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by Kate Shevland, Principal of Orewa College in Auckland, New Zealand
My professional background has been in stable, relatively well resourced systems within a self-managing state school environment. I believe the development of effective models of teacher practice is of universal importance. All governments seem to be aspiring to better educational outcomes for their budgets, and New Zealand (NZ) is no different. Our NZ research—and John Hattie has written extensively on this—has strongly supported the teaching quality, and particular aspects within that, as being very influential. Russell Bishop’s work in Te Kotahitanga also strengthens the role and influence of the teacher in lifting the performance of Maori learners. The Best Evidence Synthesis (Robinson et al, 2009) identifies quality teaching as a key influence on high quality outcomes for diverse students. So the message is clear and unequivocal: Teaching quality matters.
He aha te mea nui o te ao? He tangata! He tangata! He tangata!
What is the most important thing on earth? It is people! It is people! It is people!
In the school environment, that means we need models of professional learning that support all our teachers to keep lifting their professional aspirations for student learning. That requires collaborative communities—peer to peer, school to school, and cluster to cluster. Leaders of schools need to nurture this sense of collaborative professional learning, while keeping a simple common purpose of always the best learning outcomes for all our students.
School-based professional small-group learning allows regular ongoing collaboration and feedback. Isn’t this how we want our students to learn? New Zealand schools, with the advantage of self-management are able to organise their timetables and budgets to make the best choice for their school. In some cases schools start later one day a week. For our school, we start the year with two full days of workshops where teachers have some mandated and some optional small group sessions. All these are facilitated and led by our own staff and all are focussed on the pedagogical and pastoral priorities of the school for that year. We have weekly after-school sessions for our Bring your own device (BYOD) programme to ensure all teachers are developing the skills and strategies and technical expertise to use technology to its full potential. We have full day group workshops for all teachers new to the school with followup sessions some weeks later to review and reflect. We have settled on the small group workshop approach with further sessions as the most effective for our teachers,
The NZ curriculum has five key competencies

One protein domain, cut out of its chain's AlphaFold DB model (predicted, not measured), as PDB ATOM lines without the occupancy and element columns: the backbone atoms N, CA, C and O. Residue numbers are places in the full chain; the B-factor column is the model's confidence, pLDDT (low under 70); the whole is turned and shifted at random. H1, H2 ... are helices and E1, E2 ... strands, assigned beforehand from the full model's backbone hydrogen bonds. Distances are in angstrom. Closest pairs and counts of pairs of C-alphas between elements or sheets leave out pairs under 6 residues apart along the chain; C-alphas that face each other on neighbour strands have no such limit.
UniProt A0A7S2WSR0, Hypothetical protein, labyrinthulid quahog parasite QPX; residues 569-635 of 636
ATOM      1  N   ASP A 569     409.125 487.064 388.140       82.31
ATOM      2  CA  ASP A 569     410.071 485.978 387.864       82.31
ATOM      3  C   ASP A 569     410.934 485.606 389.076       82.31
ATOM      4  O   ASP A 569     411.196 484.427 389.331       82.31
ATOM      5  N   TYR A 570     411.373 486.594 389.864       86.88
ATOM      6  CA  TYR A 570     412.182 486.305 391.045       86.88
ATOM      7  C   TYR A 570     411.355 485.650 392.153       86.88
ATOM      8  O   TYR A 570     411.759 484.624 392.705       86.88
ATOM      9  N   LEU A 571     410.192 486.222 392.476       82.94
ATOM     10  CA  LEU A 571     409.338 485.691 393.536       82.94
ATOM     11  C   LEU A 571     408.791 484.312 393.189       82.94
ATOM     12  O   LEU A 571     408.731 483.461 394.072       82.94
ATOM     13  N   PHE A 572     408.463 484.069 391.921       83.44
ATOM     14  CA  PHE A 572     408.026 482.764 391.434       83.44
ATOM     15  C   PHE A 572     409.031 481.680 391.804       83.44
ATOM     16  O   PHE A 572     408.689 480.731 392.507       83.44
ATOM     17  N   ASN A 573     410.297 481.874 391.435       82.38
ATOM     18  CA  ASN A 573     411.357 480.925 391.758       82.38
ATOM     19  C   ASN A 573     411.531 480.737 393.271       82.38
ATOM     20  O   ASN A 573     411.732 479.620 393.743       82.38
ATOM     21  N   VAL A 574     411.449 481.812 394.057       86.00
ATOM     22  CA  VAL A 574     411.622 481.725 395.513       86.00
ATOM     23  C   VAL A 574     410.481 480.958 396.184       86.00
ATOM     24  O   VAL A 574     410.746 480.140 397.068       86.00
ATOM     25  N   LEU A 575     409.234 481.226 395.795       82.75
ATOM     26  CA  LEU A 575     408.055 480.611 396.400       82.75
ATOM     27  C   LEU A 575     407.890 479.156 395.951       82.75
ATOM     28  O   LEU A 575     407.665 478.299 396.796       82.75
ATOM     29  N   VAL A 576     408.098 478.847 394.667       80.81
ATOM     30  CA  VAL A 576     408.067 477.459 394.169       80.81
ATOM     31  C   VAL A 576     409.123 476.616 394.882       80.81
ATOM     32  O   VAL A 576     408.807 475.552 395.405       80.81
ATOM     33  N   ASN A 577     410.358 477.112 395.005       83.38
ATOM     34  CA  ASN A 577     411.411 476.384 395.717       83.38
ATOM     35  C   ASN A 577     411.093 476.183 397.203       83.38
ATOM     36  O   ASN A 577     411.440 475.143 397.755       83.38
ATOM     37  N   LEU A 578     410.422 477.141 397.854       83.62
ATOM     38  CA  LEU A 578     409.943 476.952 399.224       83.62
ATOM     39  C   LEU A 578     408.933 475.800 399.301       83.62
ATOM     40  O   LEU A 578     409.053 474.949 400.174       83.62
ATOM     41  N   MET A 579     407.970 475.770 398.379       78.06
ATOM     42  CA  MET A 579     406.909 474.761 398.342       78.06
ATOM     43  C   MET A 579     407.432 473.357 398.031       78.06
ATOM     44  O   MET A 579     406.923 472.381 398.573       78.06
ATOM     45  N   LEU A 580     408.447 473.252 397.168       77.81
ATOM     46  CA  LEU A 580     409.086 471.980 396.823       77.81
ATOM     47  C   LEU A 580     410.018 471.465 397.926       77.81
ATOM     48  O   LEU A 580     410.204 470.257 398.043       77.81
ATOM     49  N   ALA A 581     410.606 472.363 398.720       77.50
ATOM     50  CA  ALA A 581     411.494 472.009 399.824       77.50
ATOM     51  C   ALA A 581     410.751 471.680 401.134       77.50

It has eight values: (1) excellence, (2) innovation, inquiry and curiosity, (3) diversity, (4) equity, (5) community and participation (6) ecological sustainability (7) integrity, (8) respect. If we want our students to develop these competencies and espouse this values, then all that we do in school needs to model them. Our professional development and learning need to model them. We are fortunate in NZ to have a number of Ministry of Education supported programmes that support beginning teachers, that support aspiring leaders, that support leaders, that support Boards of Trustees, the voluntary parent bodies that govern schools. Schools can also apply for particular professional-development programmes funded by the Ministry of Education. This is contestable and is prioritised to areas of greatest need.
A team from the Education Review Office (ERO) reviews schools on a regular basis. These reviews include the school’s ability to self-review, set goals and support their staff as professional educators. As a country where more than 95% of students attend state schools, these programmes have wide coverage and uptake. We take it seriously that all of us are better for being supported and nurtured by those who have trod the path before and are treading it with us.
Such programmes develop competence and confidence to develop on-going support programmes within school. Each year when we start school here at Orewa College, we welcome all new staff, and students and their families with a powhiri. It is protocol that each speaker has a waiata sung for them after they speak. For me, staff have chosen this one, and it reminds me of the importance and responsibility of nurturing the professional growth of our teaching staff and through them the achievement of our mission statement for our students towards enriched and responsible citizenship.
Maku Ra Pea/Maku ra pea/Maku koe e awhi e/Kit e ara/Ara tupu/Maku koe e awhi e
It is I/It is perhaps I who will embrace you and assist you/In the pathway of your growth/I will enfold you
Kate Shevland is Principal of Orewa College a year 7-13 ( approx age 11-17) state co ed school of 2000 students in suburban Auckland NZ . She is an experienced Principal, having led the school since 1996 , and has managed many significant changes to structures and pedagogical approaches in that time. She is a strong believer in a broad based student centred holistic education, and bases all school decisions around that. She has led significant digital initiatives including a regional collaborative Virtual learning network for student coursework ( Harbournet) and the use of individual internet capable devices as the norm in classrooms . Both projects have attracted strong interest in NZ and the school is currently planning its second annual national conference on this digital emphasis to cope with the continuing interest . She is an active member of several educational groups ,Auckland Secondary Principals Association ,SPANZ the Secondary principals Association of NZ , MYSA, Middle Years of Schooling in Australia, NEAL ( northern Educational access loop)
Click to read more about the Teacher Professional Development in Crisis series.